Many Americans do not realize one of the greatest risks to their financial security in retirement might be outliving their money.
According to pension mortality tables, at least one member of a 65-year-old couple has a 72 percent chance of living to age 85, and a 45 percent chance of living to age 90. This suggests that many of us will need to plan carefully to ensure we don’t outlast our assets.
The first step in tackling longevity risk is to figure out how much you can realistically afford to withdraw each year from your personal savings and investments. You can tap the expertise of a qualified financial professional to assist you with this task, or you can use an online calculator to help you estimate how long your money might last.
Our trade journals are packed with articles on this subject, and the industry truth is that there is still a lot of debate when you are projecting 30 or 40 years into the future. Clients also have their own philosophy on the subject.
One strategy to help make your money last is to withdraw a conservative 4 percent to 5 percent of your principal each year. However, your annual withdrawal amount will depend on a number of factors, including the overall amount of your retirement pot, your estimated length of retirement, annual market conditions, inflation rate, and your financial goals.
For example, do you wish to spend down all of your assets or pass along part of your wealth to family or a charity?
No matter what your goals, there are ways to potentially make the most out of your nest egg. Here are a few suggestions:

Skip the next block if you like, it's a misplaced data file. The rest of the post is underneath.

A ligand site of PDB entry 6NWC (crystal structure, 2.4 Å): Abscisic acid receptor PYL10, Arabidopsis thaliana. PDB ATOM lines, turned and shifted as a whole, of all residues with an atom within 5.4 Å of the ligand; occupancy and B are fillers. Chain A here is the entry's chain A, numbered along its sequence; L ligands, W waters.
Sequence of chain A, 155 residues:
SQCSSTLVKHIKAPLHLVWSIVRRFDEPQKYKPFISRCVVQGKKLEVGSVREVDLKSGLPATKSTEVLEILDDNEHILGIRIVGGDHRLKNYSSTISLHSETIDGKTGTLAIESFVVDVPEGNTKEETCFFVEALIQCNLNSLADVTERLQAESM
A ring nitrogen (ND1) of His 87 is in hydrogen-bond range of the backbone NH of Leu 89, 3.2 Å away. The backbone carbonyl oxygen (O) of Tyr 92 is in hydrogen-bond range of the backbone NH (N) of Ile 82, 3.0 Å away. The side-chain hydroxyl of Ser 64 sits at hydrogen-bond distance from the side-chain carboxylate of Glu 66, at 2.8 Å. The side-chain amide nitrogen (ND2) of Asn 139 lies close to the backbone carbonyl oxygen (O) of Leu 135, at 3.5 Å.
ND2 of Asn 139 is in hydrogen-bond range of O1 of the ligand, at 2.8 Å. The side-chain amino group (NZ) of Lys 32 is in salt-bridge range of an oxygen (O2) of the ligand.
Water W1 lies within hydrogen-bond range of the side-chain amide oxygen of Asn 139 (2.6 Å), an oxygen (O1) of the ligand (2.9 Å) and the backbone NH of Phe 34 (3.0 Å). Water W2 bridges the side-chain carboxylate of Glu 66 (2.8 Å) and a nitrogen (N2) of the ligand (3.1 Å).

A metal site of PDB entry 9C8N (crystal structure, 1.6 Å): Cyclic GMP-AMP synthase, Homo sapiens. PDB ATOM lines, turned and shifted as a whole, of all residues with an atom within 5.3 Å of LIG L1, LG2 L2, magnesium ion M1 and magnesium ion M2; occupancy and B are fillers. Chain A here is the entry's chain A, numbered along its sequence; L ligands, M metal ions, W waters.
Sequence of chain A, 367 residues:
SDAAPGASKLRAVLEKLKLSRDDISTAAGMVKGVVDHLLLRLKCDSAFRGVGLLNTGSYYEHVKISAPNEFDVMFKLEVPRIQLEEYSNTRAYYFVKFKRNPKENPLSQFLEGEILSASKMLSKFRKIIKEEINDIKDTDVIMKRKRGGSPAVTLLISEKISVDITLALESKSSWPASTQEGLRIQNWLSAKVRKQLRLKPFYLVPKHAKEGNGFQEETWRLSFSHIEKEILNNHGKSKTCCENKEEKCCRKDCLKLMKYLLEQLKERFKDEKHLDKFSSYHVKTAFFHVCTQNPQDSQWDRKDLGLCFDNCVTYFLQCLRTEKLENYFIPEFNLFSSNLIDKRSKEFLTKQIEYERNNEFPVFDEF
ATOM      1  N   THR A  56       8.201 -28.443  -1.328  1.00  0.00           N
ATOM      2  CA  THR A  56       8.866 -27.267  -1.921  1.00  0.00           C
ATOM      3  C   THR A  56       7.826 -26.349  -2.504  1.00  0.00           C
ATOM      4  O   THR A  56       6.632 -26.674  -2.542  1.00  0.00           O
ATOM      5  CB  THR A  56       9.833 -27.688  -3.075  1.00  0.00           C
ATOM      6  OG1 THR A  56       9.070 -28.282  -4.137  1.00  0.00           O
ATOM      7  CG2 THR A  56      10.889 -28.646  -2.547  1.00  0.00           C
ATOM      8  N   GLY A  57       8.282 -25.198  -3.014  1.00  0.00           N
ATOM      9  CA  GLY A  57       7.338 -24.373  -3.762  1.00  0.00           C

• Start a cash reserve fund. You’ll likely need ready access to a cash reserve to help pay for daily expenditures. A common rule of thumb is to keep at least 12 months of living expenses somewhere very available. Then, consider refilling your cash reserve bucket on an annual basis by selectively liquidating different longer-term investments, timing gains and losses to offset one another whenever possible.
• Be aware of interest rates. Responding to the current interest rate environment is one way to potentially squeeze more income from your savings and stretch out the money you’ve accumulated for retirement. For example, if rates are trending upward, you might consider keeping more money in short-term certificates of deposit. The opposite strategy may be employed when rates appear to be declining.
• Look into income-generating investments. Most retirees need their investments to generate income. Bonds and dividend-paying stocks might help fill this need. “Laddering” of bonds – purchasing bonds with varying maturity dates at different times – potentially can create a steady income stream while helping to manage long-term interest exposure. Dividend-paying stocks potentially offer the opportunity for supplemental income by paying part of their earnings to shareholders on a regular basis. There also are annuities available today that guarantee income. That said, don’t be overly obsessed by investment income. With today’s low rates, your cash bucket will earn very little, and rising rates will challenge the bond market. There is nothing wrong with a strategy focused on creating capital appreciation, selling the asset and living on those proceeds. After all, it’s really just a pot of money you are trying to make last your lifetime.
Putting together a coordinated retirement requires a comprehensive plan. Don’t put the cart before the horse. Create a reasonable plan to follow, and make investments appropriate to complete the plan.
• Timothy J. Dooley, CFP®, is president of Comprehensive Retirement Resources, Inc., an independent firm located at 201 N. Draper Road, McHenry. His number is 815-578-4217. Tim specializes in retirement and estate planning. He offers securities through Raymond James Financial Services Inc., member FINRA/SIPC. Views expressed are those of the author and not necessarily those of Raymond James. The information has been obtained from sources considered to be reliable, but we do not guarantee that the foregoing material is accurate or complete. Be sure to contact a qualified professional regarding your particular situation before making any investment or withdrawal decision. You should discuss any tax or legal matters with the appropriate professional.